Fuel shortages made heating the churches difficult, and in 1944 winter services at St Mark’s were suspended owing to the cold   Later that year the Fuel Controller requested that all services should take place in one church

Air raids meant bomb damage and the roof of St Mark’s suffered as a result. By 1944 considerable anxiety was expressed regarding the state of the roof.Owing to damage caused in air raids in 1941 tiles were constantly falling.

St Mark ‘ church was requisitioned as a Rest Centre in 1944, while the ground at the rear was used for growing vegetables. This meant that the authorities would be responsible for the roof, water supply and sanitary arrangements.

In April St Mark’s was finally derequisitioned. The roof would require repairs costing around £600. Conversion into a Hall had been discussed but  was at this stage impractical. Therefore the proposal was, with the consent of the Diocesan Board of Finance, to let it out, sell the furnishings and put the proceeds towards repairing the roof.

So from July 1946, until 1969 St Mark’s became a furniture store first let to Pickfords and later to Messrs. Mew. The lessees and the Parish were to share the cost on insurance.

Meanwhile the furnishings were sold or disposed of. The font is recorded as having been given to St Augustine’s Church in Bermondsey. The organ an Estey of American Manufacture, eventually ended up in America.

St Mark’s remained closed until 1969 when Revd. George Rayner made the reopening of St. Mark’s a condition of his taking up the post of Rector.

Much had to be done to fit St. Mark’s itself for use. Volunteers set to work to clean and refurbish the building.

The other major project was to construct a hall at the rear of St Mark’s.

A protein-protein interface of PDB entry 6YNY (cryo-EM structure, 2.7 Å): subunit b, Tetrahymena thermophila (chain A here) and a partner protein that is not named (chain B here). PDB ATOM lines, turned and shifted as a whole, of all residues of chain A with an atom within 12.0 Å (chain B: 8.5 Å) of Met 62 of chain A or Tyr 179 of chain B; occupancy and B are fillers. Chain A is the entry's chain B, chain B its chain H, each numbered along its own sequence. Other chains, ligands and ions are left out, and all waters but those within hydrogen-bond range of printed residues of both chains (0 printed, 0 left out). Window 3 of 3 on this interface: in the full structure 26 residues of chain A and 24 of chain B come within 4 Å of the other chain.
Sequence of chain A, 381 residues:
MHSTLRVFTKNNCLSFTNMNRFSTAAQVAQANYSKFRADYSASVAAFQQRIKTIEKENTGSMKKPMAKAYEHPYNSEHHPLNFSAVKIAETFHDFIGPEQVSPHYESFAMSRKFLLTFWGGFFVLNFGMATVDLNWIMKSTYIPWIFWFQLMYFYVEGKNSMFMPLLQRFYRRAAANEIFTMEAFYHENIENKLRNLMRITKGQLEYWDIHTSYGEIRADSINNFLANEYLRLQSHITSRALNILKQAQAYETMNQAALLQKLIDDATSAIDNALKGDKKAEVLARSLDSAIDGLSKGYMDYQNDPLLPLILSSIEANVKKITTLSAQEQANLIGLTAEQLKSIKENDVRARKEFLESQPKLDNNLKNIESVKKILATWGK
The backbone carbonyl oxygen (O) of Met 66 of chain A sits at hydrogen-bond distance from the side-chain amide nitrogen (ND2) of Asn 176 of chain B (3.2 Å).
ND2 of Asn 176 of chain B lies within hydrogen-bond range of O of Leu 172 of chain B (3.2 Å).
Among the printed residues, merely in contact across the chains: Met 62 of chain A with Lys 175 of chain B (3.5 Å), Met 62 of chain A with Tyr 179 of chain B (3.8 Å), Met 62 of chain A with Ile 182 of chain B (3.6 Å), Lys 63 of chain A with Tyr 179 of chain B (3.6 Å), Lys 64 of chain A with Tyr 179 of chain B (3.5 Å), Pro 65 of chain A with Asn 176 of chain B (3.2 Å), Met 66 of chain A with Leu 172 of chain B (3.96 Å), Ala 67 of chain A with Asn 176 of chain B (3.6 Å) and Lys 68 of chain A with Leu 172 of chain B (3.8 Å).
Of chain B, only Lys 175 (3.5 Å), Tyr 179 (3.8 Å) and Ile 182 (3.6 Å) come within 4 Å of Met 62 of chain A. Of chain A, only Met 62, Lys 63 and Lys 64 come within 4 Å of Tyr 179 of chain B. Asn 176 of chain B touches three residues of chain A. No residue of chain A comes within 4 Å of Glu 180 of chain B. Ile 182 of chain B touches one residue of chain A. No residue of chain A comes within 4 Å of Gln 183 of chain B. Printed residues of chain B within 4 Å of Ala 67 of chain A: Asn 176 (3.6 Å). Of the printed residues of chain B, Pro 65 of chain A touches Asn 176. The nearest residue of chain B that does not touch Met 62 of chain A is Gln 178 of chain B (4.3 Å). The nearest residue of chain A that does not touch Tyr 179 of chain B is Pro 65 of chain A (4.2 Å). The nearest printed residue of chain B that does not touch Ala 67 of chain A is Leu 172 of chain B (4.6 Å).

A direct appeal, with some money in hand, enabled the first stage to be put in motion, such as the preparation of the site for the hall. Being built upon solid gravel, it was considered unnecessary to lay a foundation of hard core. The concrete base cost something in the region of £1,000. Two Irish labourers erected the basic Banbury pre-cast sectional building (about £1850).

Furnishings of all kinds were acquired from a variety of sources. By Easter 1970 the church was ready, (just) for the formal reopening. The first part of the hall was then complete and the rest followed in the same year.

A large congregation attended the service on Easter Day 1970, with priest in full vestments, servers in albes carrying candles. The first two servers were Paul Sheppard and David Saunders. In the evening a packed congregation was there for the rededication ceremony.

By the mid-1970s, not only had the congregation grown, but so had the choir (there were 15 boys) and the chancel was confined by the side walls. giving little scope for more seating.

It was decided that the only way to solve this problem was to build extensions on both sides of the chancel, by removing the brickwork in the arches, giving more choir stall space, and modifying the somewhat ‘tunnel’ atmosphere of the original chancel.

During the years that followed a sustained campaign for the consecration of St. Mark’s finally succeeded. The consecration took place on December 2nd 1984.